(2012) #23 review: Maya Roads

Maya Roads:

One Woman’s Journey

Among the People of the Rainforest



251 pages

Published by Chicago Review Press in 2011

Maya Roads counts for the following Challenges:




The 52 countries reading challenge is certainly the best thing that has been happening to my reading life in 2012: so many books or countries I would not have read about. With Maya Roads, I went to Guatemala, or I accompanied the author as she visited and revisited the country in the span of a few decades.

Maya Roads is a very enriching book, full of the passion of the author for the beauty of the landscape and the people, different and hospitable; and for its rich history and archeology. But it is also a very realistic book about what has happened to Guatemala in more recent years through unfortunate and devastating American influence at all kinds of military, political, and economic levels, all basically ending up in ruining a country, destroying its patrimony and the richness of its local cultures.

There were also interesting details about the famous Mayan calendar, so popular these days, as we reach the end of one of its cycle on Dec 21, 2012.


In Maya Roads, McConahay draws upon her three decades of traveling and living in Central America’s remote landscapes to create a fascinating chronicle of the people, politics, archaeology, and species of the Central American rainforest, the cradle of Maya civilization. Captivated by the magnificence and mystery of the jungle, the author brings to life the intense beauty, the fantastic locales, the ancient ruins, and the horrific violence. She witnesses archaeological discoveries, the transformation of the Lacandon people, the Zapatista indigenous uprising in Mexico, increased drug trafficking, and assists in the uncovering of a war crime. Over the decades, McConahay has witnessed great changes in the region, and this is a unique tale of a woman’s adventure and the adaptation and resolve of a people.  [Chicago Review Press ]


 Writer and journalist Mary Jo McConahay watches the globe, near and far. She co-produced and co-directed the documentary, Crimebuster, A Son’s Search for His Father, and co-produced the award-winning PBS documentary, Discovering Dominga, writing its original story. Her reporting has appeared in Time, Newsweek, Vogue, Rolling Stone, Ms., Salon, Sierra, Los Angeles Times Magazine, Parenting, The Progressive, National Catholic Reporter, and more than two dozen other magazines and periodicals. GlobeWatch continues McConahay’s column by the same name, formerly published by Pacific News Service and New America Media. Follow me on FaceBook [from her website]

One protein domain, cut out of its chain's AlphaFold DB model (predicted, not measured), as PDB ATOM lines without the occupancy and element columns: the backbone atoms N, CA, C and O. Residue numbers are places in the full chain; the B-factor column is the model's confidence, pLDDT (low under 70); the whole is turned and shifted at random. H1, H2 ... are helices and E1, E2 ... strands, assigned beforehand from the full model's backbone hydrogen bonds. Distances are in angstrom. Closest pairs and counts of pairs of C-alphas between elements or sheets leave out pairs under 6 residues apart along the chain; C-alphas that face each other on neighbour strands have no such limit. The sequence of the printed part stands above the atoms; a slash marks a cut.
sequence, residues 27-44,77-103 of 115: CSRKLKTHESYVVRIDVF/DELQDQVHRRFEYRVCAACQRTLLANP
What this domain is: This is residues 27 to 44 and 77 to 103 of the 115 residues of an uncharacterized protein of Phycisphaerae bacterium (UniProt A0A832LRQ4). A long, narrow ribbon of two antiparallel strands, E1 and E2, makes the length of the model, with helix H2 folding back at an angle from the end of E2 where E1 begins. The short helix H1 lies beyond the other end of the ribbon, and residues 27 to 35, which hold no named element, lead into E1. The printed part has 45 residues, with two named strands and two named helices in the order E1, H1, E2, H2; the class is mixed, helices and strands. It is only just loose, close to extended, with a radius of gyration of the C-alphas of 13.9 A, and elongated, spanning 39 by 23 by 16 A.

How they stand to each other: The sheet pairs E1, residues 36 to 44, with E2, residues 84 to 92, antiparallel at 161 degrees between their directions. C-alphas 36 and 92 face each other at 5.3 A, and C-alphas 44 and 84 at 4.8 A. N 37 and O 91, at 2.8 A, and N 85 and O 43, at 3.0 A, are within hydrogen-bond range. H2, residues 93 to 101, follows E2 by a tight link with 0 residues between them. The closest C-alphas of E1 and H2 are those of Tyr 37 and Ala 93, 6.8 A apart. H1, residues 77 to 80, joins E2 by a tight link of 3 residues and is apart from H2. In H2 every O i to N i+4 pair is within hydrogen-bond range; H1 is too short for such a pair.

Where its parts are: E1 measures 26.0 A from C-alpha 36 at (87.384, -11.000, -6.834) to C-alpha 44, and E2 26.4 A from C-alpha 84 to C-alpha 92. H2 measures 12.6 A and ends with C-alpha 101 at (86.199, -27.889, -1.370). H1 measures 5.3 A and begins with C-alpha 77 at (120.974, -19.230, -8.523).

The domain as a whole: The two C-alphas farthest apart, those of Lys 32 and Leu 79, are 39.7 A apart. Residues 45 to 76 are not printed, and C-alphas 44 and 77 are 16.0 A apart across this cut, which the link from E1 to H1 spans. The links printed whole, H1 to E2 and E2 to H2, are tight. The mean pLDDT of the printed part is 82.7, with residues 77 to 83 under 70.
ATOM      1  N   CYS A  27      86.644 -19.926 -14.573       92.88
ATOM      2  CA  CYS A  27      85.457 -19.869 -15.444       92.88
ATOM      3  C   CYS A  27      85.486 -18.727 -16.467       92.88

“Every once in a while I stumble upon a book that is so beautifully written and infused with so much intelligence and heart that it leaves an indelible mark on me. Mary Jo McConahay’s Maya Roads is such a book. In its hungry passion and wide-eyed wonder, it’s an extraordinary literary journey and a moving testament to a region and a life.” —Don George, National Geographic Traveler, August 2011 Book of the Month

“A layered examination of a place and a people whose ancient culture is rapidly disappearing.” —Kirkus

“From the moment Mary Jo McConahay steps into the deep Mexican jungle, you will follow her anywhere. In this extraordinary travel memoir, McConahay journeys through beauty, history, disappearing cultures, and revolution. . . . Her courage, keen observation, and open heart make her an unparalleled guide to this gorgeous, mysterious, sacred, and sometimes terrifying corner of the planet.”
—Laura Fraser, author, An Italian Affair and All Over the Map
“What you hold in your hands is a gift of rare courage and insight. McConahay rips off the layers of a little-known world, exposing to us its hypnotic beauty–and violence–through her own experience. The author’s familiarity with the region and its people enables her to do what no one else before has done, setting incidents of the current crisis against centuries-old wisdom.” —Jean Molesky-Poz, author of Contemporary Maya Spirituality


5 thoughts on “(2012) #23 review: Maya Roads

  1. Autant j’ai lu beaucoup de choses sur les Amérindiens du continent nord, et extrème-nord américains, autant je ne connais presque rien sur les peuples d’Amérique centrale et sud. Je ne sais pas si le livre dont tu parles est traduit en français; en tout cas il a l’air intéressant.


  2. This sounds so good! The author lives such an interesting life! I will definitely look for this book! Thanks.

    Found you via the Candace Book Blog linky 🙂


  3. Pingback: March April May wrap-up « Words And Peace

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